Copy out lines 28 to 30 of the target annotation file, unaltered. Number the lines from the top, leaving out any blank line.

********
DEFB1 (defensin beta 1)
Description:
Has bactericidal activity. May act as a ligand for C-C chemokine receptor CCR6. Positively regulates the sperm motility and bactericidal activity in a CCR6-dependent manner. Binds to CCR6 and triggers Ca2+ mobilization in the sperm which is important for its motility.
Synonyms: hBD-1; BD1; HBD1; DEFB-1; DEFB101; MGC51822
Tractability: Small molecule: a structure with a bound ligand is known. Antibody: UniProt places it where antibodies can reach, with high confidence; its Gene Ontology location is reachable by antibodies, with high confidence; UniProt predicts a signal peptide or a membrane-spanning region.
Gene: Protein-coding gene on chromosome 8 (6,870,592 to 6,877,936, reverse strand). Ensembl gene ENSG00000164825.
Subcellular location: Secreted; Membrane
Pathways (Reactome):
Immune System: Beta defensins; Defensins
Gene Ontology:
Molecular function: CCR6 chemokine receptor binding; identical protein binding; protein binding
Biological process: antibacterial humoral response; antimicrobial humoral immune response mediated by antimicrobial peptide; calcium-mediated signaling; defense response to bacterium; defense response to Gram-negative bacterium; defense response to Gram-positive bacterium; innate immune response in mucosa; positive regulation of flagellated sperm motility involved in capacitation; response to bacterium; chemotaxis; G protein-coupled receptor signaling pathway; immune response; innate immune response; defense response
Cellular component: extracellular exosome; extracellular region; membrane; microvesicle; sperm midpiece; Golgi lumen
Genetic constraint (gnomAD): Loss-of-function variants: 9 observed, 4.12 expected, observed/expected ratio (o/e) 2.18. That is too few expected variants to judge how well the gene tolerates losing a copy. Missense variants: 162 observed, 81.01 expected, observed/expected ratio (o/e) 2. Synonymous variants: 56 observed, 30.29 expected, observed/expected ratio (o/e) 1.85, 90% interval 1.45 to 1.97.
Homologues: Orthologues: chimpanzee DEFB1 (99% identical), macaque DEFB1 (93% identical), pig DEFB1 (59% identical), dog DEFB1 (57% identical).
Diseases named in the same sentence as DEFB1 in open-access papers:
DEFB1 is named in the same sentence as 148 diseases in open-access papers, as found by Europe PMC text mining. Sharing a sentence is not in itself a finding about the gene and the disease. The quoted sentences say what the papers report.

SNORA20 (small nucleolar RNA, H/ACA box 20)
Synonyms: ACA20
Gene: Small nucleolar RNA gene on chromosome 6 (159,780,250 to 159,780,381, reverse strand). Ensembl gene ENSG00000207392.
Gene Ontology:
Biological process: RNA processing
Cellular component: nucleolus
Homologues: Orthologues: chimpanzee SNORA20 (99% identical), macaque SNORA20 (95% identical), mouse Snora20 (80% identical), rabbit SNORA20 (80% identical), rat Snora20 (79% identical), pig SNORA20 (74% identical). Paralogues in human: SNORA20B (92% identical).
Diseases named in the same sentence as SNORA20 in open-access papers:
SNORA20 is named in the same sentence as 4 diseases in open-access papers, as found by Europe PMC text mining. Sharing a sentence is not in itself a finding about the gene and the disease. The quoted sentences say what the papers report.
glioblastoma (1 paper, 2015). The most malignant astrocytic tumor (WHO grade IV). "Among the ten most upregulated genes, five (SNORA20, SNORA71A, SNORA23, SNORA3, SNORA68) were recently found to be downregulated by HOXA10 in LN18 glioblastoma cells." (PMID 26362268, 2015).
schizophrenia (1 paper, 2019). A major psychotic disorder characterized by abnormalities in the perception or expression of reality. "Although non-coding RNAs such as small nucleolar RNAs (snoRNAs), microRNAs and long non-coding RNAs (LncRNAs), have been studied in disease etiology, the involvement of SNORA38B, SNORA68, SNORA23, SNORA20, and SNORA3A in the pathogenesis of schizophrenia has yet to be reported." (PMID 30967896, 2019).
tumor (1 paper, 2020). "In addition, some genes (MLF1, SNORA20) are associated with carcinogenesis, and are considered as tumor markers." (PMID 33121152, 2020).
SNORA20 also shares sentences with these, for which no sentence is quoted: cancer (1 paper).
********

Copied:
schizophrenia (1 paper, 2019). A major psychotic disorder characterized by abnormalities in the perception or expression of reality. "Although non-coding RNAs such as small nucleolar RNAs (snoRNAs), microRNAs and long non-coding RNAs (LncRNAs), have been studied in disease etiology, the involvement of SNORA38B, SNORA68, SNORA23, SNORA20, and SNORA3A in the pathogenesis of schizophrenia has yet to be reported." (PMID 30967896, 2019).
tumor (1 paper, 2020). "In addition, some genes (MLF1, SNORA20) are associated with carcinogenesis, and are considered as tumor markers." (PMID 33121152, 2020).
SNORA20 also shares sentences with these, for which no sentence is quoted: cancer (1 paper).